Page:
Once in the wood the shipworm never leaves its burrow and after orientating itself with the grain of the wood uses the two shells on its head in a rasping action to burrow into the wood, creating a perfectly circular tunnel in the wood. The shipworm can sense the presence of other nearby shipworm in the wood and will deviate away from adjacent tunnels.  The saw dust that is created during boring, is taken into the mouth of the shipworm and ingested. Ironically the shipworm does not utilize the wood itself but it can extract carbohydrates from it with the help of a unique endosymbiotic bacteria (Teredinibacter turnerae) that produce cellulolytic enzymes. The inside of the tunnels it makes are lined with a thin layer of calcium carbonate, which provides protection of the soft body of the shipworm. The shells and the linings of the tunnels help us when carrying out research on shipworm as they show up clearly on X Ray (Figure 5).


Figure 5: A piece of pine wood that has been exposed to shipworm infested waters in Denmark for 6 months. The shells and the calcaerous lining of the animals tunnels are clearly visible with X-Ray. Photo: Nationalmuseet.


Should the piece of wood the shipworm is living in be taken out of the water, or be exposed to air, the worm can withdraw its siphons and seal the hole using two small “pallets”. In this manner the shipworm can actually survive for several weeks without oxygen as it can survive on sugars stored in its body.


Figure 6. Left: Siphons seen along side the two pallets. Right: The siphones have been withdrawn into the tunnel and the hole closed with the two pallets. Photos: David Gregory, Nationalmuseet.

The lifespan of a shipworm is normally two to three years but within this time they can grow up to 30cm long, but specimens of a full 60cm in length and 1 to 2cm in diameter were observed on the remains of the large frames and keel of the Medieval Cog found in Kolding Fjord (Figure 7).

Figure 7.  Attack of timbers from the Koling Cog by shipworm. Photo: David Gregory, Nationalmuseet.


Often, when we are carrying out research using small modern blocks of pine or oak wood, we experience that they can devour them within 6 months to a year (Figure 8).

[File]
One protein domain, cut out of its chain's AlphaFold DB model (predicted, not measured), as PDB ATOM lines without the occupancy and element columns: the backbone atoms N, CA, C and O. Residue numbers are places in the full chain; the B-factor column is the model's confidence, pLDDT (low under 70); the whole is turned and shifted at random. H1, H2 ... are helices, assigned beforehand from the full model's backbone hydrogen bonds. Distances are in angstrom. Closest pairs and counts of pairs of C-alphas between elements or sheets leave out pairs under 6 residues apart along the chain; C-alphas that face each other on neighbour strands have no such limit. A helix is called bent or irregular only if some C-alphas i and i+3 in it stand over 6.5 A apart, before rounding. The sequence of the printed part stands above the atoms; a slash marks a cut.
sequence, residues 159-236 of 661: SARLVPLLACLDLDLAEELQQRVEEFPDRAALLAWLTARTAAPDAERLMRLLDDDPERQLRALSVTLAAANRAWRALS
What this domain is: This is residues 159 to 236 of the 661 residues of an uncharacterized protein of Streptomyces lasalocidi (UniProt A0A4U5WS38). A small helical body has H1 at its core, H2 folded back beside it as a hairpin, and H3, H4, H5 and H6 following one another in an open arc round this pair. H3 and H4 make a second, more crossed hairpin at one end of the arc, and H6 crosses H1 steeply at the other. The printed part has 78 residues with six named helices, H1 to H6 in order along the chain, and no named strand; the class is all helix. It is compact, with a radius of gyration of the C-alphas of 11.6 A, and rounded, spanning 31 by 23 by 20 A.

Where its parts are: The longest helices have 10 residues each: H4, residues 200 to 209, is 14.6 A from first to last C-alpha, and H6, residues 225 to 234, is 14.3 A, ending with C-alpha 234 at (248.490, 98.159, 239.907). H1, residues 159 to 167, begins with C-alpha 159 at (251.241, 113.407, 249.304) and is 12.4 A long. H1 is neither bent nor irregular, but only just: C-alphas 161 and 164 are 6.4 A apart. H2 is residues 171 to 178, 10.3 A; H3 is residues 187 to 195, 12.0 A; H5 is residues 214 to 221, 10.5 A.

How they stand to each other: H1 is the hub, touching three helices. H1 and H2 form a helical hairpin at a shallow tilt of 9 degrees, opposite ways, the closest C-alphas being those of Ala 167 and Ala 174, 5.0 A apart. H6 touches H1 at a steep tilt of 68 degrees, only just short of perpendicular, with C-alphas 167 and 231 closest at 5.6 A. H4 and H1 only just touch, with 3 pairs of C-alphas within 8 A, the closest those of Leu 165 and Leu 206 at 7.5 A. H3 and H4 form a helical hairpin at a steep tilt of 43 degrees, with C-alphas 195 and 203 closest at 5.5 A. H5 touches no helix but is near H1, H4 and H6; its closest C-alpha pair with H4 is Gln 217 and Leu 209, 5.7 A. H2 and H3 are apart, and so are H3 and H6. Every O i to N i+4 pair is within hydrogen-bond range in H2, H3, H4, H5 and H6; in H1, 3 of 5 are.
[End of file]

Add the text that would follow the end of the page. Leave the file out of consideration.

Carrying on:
Figure 8: Three modern pine wood blocks that have been exposed for one year in Lynæs Harbour, Denmark. Photo: David Gregory, Nationalmuseet.


Thankfully shipworm do not survive in the area where the wrecks were found – this is because of the environment and in particular the temperature, salinity and dissolved oxygen in the water. Using what is called a CTD logger, (Conductivity, Temperature, Depth) (Figure 9), profiles of salinity, temperature and depth from around the wrecks were measured. By attaching it to a winch and dropping it from the side of Sema, the logger automatically measured and stored (logged) the various parameters every 50cm as it descended through the water to the seabed.

Figure 9: CTD datalogger.  Photo JD-Contractor / Nationalmuseet.


On retrieval, the stored data was downloaded to a computer and the results confirmed that the seabed around the wrecks was 150 metres deep. At these depths there is no sunlight and the darkness of the water has prevented the growth of seaweeds on the wreck surfaces – as seen in the ROV imagery and the 3D models. The temperatures around the wrecks were around 12° C and the Salinity (calculated from the conductivity) at the seabed was around 12 PSU (Practical Salinity Units) (Figure 10).

Figure 10: A CTD profile around one of the wrecks. Data JD-Contractor / Nationalmuseet


Interestingly these temperatures and salinities are conducive to the growth and spread of shipworm but there is another very important factor – the amount of dissolved oxygen in the water. As mentioned shipworm do no survive on wood alone and gain nutrition by sucking in seawater and filtering out nutrients and dissolved oxygen. Without oxygen they cannot survive. Although it was not possible to measure dissolved oxygen on this occasion, the Gotland Deep is well studied and monitored (Feisterl et al., 2004) and at the location and depths of the wrecks, there is no dissolved oxygen – and thankfully  no shipworm.

However, no oxygen does not mean no decay. Decay of wood and other materials like the rigging and iron artefacts including cannon, fastenings and nails will still occur but slowly – over centuries or even millenia and is the subject of our ongoing research and will be described in a future posting.

Further Reading

Björdal, Charlotte Gjelstrup, and David Gregory, 2012, WreckProtect: Decay and Protection of Archaeological Wooden Shipwrecks. ArchaeoPress, Oxford.

Eriksen, A. M. and D. Gregory (2016). "Degradation of Archaeological Remains by Shipworm." Conservation and Management of Archaeological Sites 18(1-3): 30-39.

Feistel, Rainer, Günther Nausch, Wolfgang Matthäus, Elzbieta Lysiak-Pastuszak, Torsten Seifert, Ian Hansen, Volker Mohrholz, Siegfried Krüger, Erik Buch, and Eberhard Hagen 2004. Background data to the exceptionally warm inflow into the Baltic Sea in late summer of 2002. Meereswissenschaftliche Berichte IOW 58:1.